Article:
The essays assembled in this volume focus on philosophical questions regarding various aspects of communication. They are predicated on the author’s conviction that communication between human beings, regardless of the many difficulties involved, is something of sufficient importance to justify a patient philosophical exploration such as that embarked upon here. Interwoven with philosophical considerations readers will find insights gained from psychoanalytical thinkers such as Jacques Lacan and Julia Kristeva. The essays address a wide range of themes. Sometimes they concern fundamental things, such as the question of the very possibility of communication or the indispensable function of communication in sexual relations. The communicational significance of a certain kind of architecture is scrutinized, as well as that of images in our media-saturated, postmodern world, together with the connection between the latter and the experience of identity today. Other essays concentrate on communicational phenomena such as seduction and Kristeva’s notion of ‘revolt’, the difficulties surrounding communication in the age of ‘Empire’, and the reappearance of communicational sophistry as a theme in contemporary cinema.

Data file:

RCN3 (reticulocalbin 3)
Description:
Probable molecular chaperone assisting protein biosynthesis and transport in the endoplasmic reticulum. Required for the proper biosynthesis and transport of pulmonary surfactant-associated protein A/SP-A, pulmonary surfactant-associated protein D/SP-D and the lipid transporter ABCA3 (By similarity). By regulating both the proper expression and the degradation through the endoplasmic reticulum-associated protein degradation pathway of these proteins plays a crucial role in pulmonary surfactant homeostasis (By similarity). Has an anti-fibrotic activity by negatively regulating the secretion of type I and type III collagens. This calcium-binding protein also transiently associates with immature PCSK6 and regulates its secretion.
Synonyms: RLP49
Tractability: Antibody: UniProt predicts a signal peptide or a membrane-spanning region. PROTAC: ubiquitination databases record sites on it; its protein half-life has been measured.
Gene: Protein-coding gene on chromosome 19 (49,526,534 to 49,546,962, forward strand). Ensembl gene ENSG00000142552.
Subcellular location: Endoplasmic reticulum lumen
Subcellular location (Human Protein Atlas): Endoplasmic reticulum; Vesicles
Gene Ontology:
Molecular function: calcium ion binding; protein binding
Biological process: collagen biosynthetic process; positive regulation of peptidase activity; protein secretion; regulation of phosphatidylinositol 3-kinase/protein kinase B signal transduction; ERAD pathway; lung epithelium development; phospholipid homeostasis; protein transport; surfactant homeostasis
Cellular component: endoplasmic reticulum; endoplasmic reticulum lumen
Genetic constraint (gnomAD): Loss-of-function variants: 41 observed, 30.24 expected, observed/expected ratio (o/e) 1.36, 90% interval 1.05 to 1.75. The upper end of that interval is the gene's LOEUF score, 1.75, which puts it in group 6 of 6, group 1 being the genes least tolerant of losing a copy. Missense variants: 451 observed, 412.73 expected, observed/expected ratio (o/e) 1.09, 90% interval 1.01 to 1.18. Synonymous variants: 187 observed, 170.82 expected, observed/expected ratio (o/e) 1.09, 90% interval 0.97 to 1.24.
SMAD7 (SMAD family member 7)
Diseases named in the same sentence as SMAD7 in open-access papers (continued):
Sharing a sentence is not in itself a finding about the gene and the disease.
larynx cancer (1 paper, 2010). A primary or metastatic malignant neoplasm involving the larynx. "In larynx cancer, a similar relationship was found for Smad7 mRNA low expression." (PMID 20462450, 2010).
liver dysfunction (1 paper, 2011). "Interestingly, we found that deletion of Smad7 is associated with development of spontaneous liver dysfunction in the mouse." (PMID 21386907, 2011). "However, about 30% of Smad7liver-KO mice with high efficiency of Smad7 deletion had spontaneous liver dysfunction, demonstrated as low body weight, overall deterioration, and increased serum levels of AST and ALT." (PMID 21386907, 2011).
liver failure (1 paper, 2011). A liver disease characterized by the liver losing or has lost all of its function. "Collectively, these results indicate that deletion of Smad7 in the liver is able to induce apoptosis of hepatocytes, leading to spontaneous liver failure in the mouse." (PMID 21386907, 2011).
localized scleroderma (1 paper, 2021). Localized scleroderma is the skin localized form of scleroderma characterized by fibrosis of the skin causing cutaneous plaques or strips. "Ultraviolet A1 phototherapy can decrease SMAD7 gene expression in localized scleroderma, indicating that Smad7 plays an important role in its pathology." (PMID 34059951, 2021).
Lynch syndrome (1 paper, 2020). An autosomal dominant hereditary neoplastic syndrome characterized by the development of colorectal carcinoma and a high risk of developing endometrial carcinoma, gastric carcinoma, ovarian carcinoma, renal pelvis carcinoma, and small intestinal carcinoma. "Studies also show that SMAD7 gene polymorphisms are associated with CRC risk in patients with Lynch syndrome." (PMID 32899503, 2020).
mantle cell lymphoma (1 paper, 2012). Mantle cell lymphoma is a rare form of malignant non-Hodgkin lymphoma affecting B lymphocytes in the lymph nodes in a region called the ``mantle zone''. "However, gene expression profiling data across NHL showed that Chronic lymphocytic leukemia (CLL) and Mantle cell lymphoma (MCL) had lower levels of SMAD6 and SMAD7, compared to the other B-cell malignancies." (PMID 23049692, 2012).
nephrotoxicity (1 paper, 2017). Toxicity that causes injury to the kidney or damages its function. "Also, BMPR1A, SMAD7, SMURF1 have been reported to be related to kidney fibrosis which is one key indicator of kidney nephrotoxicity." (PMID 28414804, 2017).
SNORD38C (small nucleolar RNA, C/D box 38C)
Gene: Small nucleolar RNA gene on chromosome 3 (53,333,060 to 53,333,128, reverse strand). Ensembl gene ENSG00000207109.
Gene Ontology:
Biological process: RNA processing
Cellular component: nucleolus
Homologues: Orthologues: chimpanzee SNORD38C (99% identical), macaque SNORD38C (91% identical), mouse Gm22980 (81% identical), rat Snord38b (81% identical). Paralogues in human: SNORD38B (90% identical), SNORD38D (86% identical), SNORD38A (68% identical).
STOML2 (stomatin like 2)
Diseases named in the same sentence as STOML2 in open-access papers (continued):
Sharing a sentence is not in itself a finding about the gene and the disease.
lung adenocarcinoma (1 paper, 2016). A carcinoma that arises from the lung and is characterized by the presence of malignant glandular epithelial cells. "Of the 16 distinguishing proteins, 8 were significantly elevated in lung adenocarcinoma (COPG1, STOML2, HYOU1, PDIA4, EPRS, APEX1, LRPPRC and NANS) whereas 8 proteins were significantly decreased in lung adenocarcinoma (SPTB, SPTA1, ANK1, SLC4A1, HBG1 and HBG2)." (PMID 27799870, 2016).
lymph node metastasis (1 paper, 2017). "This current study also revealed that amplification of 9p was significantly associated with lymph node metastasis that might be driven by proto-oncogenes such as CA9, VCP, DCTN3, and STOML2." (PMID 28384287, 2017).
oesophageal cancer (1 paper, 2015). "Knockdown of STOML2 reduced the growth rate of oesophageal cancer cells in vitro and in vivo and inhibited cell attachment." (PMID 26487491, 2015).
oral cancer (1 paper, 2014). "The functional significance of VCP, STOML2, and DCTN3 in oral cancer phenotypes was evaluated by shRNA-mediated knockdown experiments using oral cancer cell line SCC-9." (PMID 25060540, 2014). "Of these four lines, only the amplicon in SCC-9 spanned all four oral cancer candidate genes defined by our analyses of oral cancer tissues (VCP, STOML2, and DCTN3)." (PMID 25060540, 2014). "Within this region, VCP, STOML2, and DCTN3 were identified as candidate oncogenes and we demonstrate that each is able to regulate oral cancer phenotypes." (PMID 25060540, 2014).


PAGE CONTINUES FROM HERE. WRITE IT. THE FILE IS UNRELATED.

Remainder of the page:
Oxford, Bern, Berlin, Bruxelles, Frankfurt am Main, New York, Wien, 2009. XII, 239 pp.
Contents: After the World Trade Center: Architecture at the crossroads – The (im-)possibility of communication – Sex, literature
and communication – Re-affirming the value of the image, and its social implications: Shlain and Lacan – Popular art, the
image, the subject and subverting hegemony – Communication and ‘revolt’ – On seduction (and flirting) in the twenty-first
century: A communication-theoretical perspective – ‘Communication’ in the era of ‘Empire’ and ‘multitude’ – Postmodernity,
globalization, communication and identity – Pseudo-communication and the return of the sophist: Thank you for Smoking,
at first sight.